Pictures of Perfection Paperback
Part of the Dalziel & Pascoe series
For suspense, ingenuity and sheer comic effrontery this takes the absolute, appetizing biscuit' Sunday TimesHigh in the Mid-Yorkshire Dales stands the traditional village of Enscombe, seemingly untouched by the modern world.
But contemporary life is about to intrude when the disappearance of a policeman brings Detective Superintendent Andy Dalziel and DCI Peter Pascoe to its doors.As the detectives dig beneath the veneer of idyllic village life a new pattern emerges: of family feuds, ancient injuries, cheating and lies. And finally, as the community gathers for the traditional Squire's Reckoning, it looks as if the simmering tensions will erupt in a bloody climax...
- Format: Paperback
- Pages: 448 pages
- Publisher: HarperCollins Publishers
- Publication Date: 01/06/2009
- Category: Crime & mystery
- ISBN: 9780007313143
- EPUB from £6.49
Showing 1 - 1 of 1 reviews.
Review by Vivl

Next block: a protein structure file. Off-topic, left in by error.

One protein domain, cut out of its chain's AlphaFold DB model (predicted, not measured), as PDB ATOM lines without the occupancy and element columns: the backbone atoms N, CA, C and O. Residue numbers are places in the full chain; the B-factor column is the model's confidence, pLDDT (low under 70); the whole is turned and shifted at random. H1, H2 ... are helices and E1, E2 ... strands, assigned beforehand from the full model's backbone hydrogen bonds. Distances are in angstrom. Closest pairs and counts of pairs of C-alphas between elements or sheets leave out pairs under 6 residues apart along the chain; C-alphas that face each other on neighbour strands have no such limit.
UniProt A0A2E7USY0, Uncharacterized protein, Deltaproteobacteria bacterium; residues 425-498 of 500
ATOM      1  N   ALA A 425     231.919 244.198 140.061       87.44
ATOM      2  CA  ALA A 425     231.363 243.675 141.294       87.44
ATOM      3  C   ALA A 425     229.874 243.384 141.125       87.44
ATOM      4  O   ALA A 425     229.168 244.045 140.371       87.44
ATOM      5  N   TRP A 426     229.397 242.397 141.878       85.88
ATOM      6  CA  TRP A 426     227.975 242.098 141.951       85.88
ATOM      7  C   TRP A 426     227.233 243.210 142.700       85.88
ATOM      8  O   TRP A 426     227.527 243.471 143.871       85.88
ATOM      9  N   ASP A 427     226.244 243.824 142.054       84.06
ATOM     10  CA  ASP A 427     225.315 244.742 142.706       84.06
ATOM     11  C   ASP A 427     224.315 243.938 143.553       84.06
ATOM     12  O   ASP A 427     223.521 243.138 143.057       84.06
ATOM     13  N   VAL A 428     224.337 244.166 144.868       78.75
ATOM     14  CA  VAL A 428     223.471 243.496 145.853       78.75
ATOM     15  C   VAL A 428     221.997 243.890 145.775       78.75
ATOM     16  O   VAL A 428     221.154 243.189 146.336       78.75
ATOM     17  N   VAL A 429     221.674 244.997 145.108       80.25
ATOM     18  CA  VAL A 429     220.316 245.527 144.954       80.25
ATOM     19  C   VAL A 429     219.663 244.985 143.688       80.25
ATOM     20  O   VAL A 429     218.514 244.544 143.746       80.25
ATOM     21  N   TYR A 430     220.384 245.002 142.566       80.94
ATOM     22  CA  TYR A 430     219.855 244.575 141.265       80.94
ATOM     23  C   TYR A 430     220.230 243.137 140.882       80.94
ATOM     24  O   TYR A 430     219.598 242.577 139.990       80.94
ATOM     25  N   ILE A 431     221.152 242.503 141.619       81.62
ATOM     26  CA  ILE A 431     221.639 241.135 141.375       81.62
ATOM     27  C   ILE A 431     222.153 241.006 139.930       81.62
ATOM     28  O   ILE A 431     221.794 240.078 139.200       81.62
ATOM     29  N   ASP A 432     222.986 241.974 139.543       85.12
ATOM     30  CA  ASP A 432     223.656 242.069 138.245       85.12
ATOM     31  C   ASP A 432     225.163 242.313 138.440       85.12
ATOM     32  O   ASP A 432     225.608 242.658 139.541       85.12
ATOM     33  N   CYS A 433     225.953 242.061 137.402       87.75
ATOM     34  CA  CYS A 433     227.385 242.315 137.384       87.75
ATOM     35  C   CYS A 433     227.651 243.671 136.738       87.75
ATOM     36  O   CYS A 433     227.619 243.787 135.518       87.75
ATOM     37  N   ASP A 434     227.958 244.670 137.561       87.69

Note: Review suitable for those who have not yet read the novel (spoilers masked.)Grim things are afoot in Enscombe. We enter the scene in the midst of the finale, a blood-bath of phenomenal proportions, and then scoot back in time a few days to follow the winding way through a highly unusual Yorkshire village to that most dramatic of events, and beyond. You can't spit without hitting an eccentric and potentially sinister character, and the plot twists are enough to send one truly round the bend, but in such an entertaining way. Reginald Hill's writing is characteristically intelligent, perceptive and, somehow at the same time, enormously amusing.Dalziel & Pascoe (and Wieldy!) come over somewhat <i>Cold Comfort Farm</i> and quite a bit Wodehouse in this most unusual mystery novel. <spoiler class="">(Unusual in that nobody dies and, in the end, nobody is charged with a crime of any sort!)</spoiler> Particularly Wodehousian is the beautiful dovetailing of extraneous plot-lines at the end, with a country house garden providing the backdrop for myriad pleasantly odd characters to chime in with their opportune contributions... <spoiler class="">leading to the nasty pasties getting their just deserts and the good guys strolling, "happily ever after", into the sunset.</spoiler> A little more Edgar Wield-centric than your average D&P offering, this progresses his personal story very nicely indeed, leaving those of "The Lad" and "The Fat Man" firmly side-lined, and that's not a bad thing. I did feel, however, that there was a lull in proceedings, a bit of a flattish patch, around mid-action, when Wieldy & Pascoe were wandering around having strange encounters and longing for a bit of grub, but it picked up with a vengeance when Dalziel poked his whopping great snout back in the trough, in more ways than one.Favourite characters are the Lord Emsworth-esque Squire Guillemard of Enscombe (End is come?) Hall and his ever-present "second slip" and, of course, Dalziel, between whom the best one-liners are shared, but each and every character is beautifully delineated and charming in their own way, even the unpleasant ones!Some choice quotations, most of which emphasise the Wodehouse leanings:<i>"Wield barked the sound which friends recognized as his way of expressing amusement though others often took it as a sign that the interrupted lycanthropic process suggested by his face was about to be resumed."</i><i>"Pascoe declined heavily on to the Chesterfield and wished he hadn't. The leather upholstery seemed to have been moulded by generations of men with more than the usual number of buttocks into something like a relief map of Cumberland." </i><i>"The Squire, though giving the general impression of being shorter of marbles than the Parthenon, had no difficulty in taking this in."</i><i>"Pascoe closed his eyes and wondered how in a world full of politicians, prelates, insurance salesmen, alternative comedians, and Dalziel, evolution had failed to come up with a closeable ear."</i><i>" 'You chaps probably go on courses which tell you how to deal with fellows flaunting their tackle, but I've led a sheltered life.' " </i>